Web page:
User Tag List

Thanks useful information Thanks useful information:  9
Results 1 to 16 of 16

Thread: A question about Exposure Value (EV)

  1. #1
    Account Closed tduell's Avatar
    Join Date
    10 Nov 2013
    Location
    Melbourne
    Posts
    822
    Mentioned
    0 Post(s)
    Tagged
    0 Thread(s)

    A question about Exposure Value (EV)

    Hello All,
    On a number of occasions I have seen references to exposure value (EV) worded such that a larger EV implies "more" exposure. I recently read (in a forum here) "...low light needs more exposure values".
    Now this appears to be back to front to my understanding of EV, and maybe I have been misunderstanding what some have meant when they refer to EV, or maybe there are different definitions.
    Wikipedia (http://en.wikipedia.org/wiki/Exposure_value) gives a good definition of EV, which accords with my understanding, and provides a table of exposure times for various exposure-values and f-numbers.
    Here's a couple of examples...

    f-2.8 at 1/1000 sec = EV 13
    f-2.8 at 1/500 sec = EV 12
    f-2.8 at 1/2000 sec = EV 14

    which implies that higher EV means less exposure, lower EV means more exposure.

    So, as they would say in school..."please discuss".

    Cheers,
    Terry

  2. #2
    Member
    Join Date
    22 Jun 2010
    Location
    Lake Macquarie
    Posts
    4,883
    Mentioned
    0 Post(s)
    Tagged
    0 Thread(s)
    What is often being discussed here in regard to Ev (Exposure Value) is the facility in DSLR's to temporarily change the exposure settings (combination of shutter speed, ISO and aperture) by adjusting the Ev in camera either + or - from the physical settings being used. The point is that what is being discussed is not the total Ev (as per your example) but the amount of variance from that total by making Ev adjustments in camera on the fly. Hope that makes sense. If it doesn't I may need a drink!
    Waz
    Be who you are and say what you mean, because those who mind don't matter and those who matter don't mind - Dr. Seuss...
    D700 | D7000 | Nikkor AF-S 18-55 DX 1:3.5-5.6G | Nikkor AF-S 55-300 DX 1:4.5-5.6 G ED | Nikkor AF 50 f/1.8D | Optex OPM2930 tripod/monopod | Enthusiasm ...
    My Flickr images ...

  3. #3
    It's all about the Light!
    Tech Admin
    Kym's Avatar
    Join Date
    15 Jun 2008
    Location
    Modbury, Adelaide
    Posts
    9,639
    Mentioned
    18 Post(s)
    Tagged
    0 Thread(s)
    Last edited by Kym; 27-05-2014 at 5:55pm.
    regards, Kym Gallery Honest & Direct Constructive Critique Appreciated! ©
    Digital & film, Bits of glass covering 10mm to 500mm, and other stuff



  4. #4
    Ausphotography irregular Mark L's Avatar
    Join Date
    21 Nov 2010
    Location
    magical Mudgee
    Posts
    18,526
    Mentioned
    26 Post(s)
    Tagged
    0 Thread(s)
    Quote Originally Posted by tduell View Post
    ...... I recently read (in a forum here) "...low light needs more exposure values".
    I wonder if the poster had confused definitions and was referring to exposure compensation?
    Without knowing the context of the thread, maybe, maybe not.

  5. #5
    It's all about the Light!
    Tech Admin
    Kym's Avatar
    Join Date
    15 Jun 2008
    Location
    Modbury, Adelaide
    Posts
    9,639
    Mentioned
    18 Post(s)
    Tagged
    0 Thread(s)
    Quote Originally Posted by Mark L View Post
    I wonder if the poster had confused definitions and was referring to exposure compensation?
    Without knowing the context of the thread, maybe, maybe not.
    Probably! See my links above. Ev as an absolute value and +/-Ev as a compensations value are different.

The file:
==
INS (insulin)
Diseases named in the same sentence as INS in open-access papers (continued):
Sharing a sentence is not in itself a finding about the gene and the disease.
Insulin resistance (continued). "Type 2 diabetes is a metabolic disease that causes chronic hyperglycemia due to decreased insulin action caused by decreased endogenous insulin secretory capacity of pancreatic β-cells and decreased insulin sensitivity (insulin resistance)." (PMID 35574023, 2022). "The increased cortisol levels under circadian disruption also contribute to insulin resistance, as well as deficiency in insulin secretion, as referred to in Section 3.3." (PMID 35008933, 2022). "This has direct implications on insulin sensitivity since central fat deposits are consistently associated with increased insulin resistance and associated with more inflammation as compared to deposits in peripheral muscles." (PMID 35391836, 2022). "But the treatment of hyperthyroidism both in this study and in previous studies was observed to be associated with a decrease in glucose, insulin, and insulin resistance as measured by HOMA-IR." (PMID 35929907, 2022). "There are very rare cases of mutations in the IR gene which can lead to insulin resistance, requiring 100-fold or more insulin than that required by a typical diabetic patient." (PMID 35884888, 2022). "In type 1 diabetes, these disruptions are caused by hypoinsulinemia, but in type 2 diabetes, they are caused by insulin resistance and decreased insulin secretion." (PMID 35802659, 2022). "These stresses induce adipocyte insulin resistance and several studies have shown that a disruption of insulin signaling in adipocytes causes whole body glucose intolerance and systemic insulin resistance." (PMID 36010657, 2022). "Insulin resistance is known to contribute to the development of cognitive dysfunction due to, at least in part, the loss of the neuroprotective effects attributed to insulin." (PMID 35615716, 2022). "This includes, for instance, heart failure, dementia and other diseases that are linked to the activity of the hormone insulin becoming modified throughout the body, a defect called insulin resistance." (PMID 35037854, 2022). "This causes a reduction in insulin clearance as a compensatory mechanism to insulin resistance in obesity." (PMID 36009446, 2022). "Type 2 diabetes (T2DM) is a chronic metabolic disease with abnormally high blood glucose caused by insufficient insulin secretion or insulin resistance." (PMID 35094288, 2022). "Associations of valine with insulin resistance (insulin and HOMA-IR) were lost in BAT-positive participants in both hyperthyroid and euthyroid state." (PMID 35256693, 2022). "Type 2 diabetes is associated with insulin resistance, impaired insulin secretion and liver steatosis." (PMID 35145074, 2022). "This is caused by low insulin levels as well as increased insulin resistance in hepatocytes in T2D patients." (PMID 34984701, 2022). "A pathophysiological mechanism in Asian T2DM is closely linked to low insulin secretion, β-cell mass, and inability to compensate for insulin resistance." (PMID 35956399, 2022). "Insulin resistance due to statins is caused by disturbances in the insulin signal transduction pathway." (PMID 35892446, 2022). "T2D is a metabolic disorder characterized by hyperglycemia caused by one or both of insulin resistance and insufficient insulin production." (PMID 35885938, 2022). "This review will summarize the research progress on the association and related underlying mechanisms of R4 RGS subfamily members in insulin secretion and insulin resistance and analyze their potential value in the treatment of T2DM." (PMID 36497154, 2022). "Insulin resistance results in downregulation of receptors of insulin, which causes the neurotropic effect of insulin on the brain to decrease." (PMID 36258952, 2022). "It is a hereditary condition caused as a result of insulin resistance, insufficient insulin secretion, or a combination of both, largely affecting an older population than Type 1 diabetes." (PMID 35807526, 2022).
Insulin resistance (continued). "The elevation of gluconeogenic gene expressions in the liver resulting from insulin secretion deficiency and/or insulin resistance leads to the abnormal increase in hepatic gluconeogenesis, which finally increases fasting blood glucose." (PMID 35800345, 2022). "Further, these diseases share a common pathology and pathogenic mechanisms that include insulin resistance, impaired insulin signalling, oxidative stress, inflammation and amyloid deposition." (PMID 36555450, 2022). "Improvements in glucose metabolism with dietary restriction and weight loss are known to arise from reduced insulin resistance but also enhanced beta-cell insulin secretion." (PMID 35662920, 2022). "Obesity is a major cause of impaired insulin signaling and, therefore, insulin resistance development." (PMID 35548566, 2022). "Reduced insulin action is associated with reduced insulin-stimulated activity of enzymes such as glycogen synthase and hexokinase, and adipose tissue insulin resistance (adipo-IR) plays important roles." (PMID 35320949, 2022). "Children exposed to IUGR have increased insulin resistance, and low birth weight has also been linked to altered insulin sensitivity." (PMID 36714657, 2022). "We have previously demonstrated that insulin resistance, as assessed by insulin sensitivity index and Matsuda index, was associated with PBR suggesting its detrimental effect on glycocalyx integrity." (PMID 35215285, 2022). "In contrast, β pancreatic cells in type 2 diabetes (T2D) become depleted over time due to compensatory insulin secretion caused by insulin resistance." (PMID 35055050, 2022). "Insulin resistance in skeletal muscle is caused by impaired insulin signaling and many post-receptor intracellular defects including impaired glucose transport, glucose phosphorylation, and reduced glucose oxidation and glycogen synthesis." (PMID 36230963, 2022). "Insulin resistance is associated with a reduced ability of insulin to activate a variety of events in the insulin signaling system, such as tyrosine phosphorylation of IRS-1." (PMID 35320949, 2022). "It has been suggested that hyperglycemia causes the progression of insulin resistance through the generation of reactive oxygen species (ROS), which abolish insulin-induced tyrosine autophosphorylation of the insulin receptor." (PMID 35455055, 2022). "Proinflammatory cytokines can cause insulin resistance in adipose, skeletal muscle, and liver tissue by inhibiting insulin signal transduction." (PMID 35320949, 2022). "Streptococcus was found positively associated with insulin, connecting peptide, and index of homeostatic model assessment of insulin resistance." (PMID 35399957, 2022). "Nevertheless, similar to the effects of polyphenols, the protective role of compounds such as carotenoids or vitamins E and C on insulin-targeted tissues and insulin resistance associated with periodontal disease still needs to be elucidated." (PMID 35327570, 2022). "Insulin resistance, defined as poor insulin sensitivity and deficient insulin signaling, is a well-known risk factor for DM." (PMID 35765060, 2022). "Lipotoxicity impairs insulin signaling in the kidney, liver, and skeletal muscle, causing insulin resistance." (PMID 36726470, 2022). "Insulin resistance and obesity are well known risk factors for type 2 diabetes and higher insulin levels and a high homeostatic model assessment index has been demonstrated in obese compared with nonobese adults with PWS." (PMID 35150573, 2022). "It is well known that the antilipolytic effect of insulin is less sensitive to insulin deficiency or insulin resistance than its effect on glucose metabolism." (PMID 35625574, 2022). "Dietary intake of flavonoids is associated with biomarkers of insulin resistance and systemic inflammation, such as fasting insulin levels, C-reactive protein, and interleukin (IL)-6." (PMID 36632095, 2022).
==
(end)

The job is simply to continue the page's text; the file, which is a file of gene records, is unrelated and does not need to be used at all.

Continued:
Understanding Ev is very useful.

  6. #6
    Account Closed
    Threadstarter
    tduell's Avatar
    Join Date
    10 Nov 2013
    Location
    Melbourne
    Posts
    822
    Mentioned
    0 Post(s)
    Tagged
    0 Thread(s)
    I have read the material in the library and some other material on the subject, and it does seem that there is more 'convention' than logic in the way EV is used, both in the definition as per Wikipedia, and in relation to exposure compensation, but perhaps that's got something to do with the way my brain's wired up.
    Firstly, the basic definition is counter intuitive. If you didn't know anything about the subject, I suspect the assumption would be that a higher EV would mean more exposure, i.e. more light onto the film or the sensor, but in fact it is the reverse.
    OK, that can accepted as 'by definition', but then the convention with exposure compensation seems to be that +0.3 EV means increasing the exposure by 0.3 EV, but the end result is an EV 0.3 lower!
    To me, it does seem a bit 'back-asswards' as some might say!
    I guess one just has to learn the conventions and live with it.

    Cheers,
    Terry

  7. #7
    Site Rules Breach - Permanent Ban dtmateojr's Avatar
    Join Date
    04 May 2014
    Location
    Brisbane
    Posts
    82
    Mentioned
    0 Post(s)
    Tagged
    0 Thread(s)

    A question about Exposure Value (EV)

    Exposure values are fixed values. For example what we know of as sunny f/16 rule refers to EV15. To properly expose a subject that is under EV15 you use f16 at 1/ISO. EV14 is less intense so you would normally open up or decrease the shutter speed. You can go f11 at 1/ISO or f16 at 2/ISO.

    Some photographers (myself included) refer to a camera's meter reading as EV0 and any compensation as - or + EV. This is different. A camera's EV0 could mean real EV7 or anything.

    So if an AF system says it can focus at -3EV (Pentax K5II) that is equivalent to almost complete darkness. They are practically saying that a camera can focus even if there is no more light.
    Last edited by dtmateojr; 28-05-2014 at 6:08pm. Reason: math

  8. #8
    A royal pain in the bum! arthurking83's Avatar
    Join Date
    04 Jun 2006
    Location
    the worst house, in the best street
    Posts
    8,163
    Mentioned
    2 Post(s)
    Tagged
    0 Thread(s)
    Quote Originally Posted by tduell View Post
    Hello All,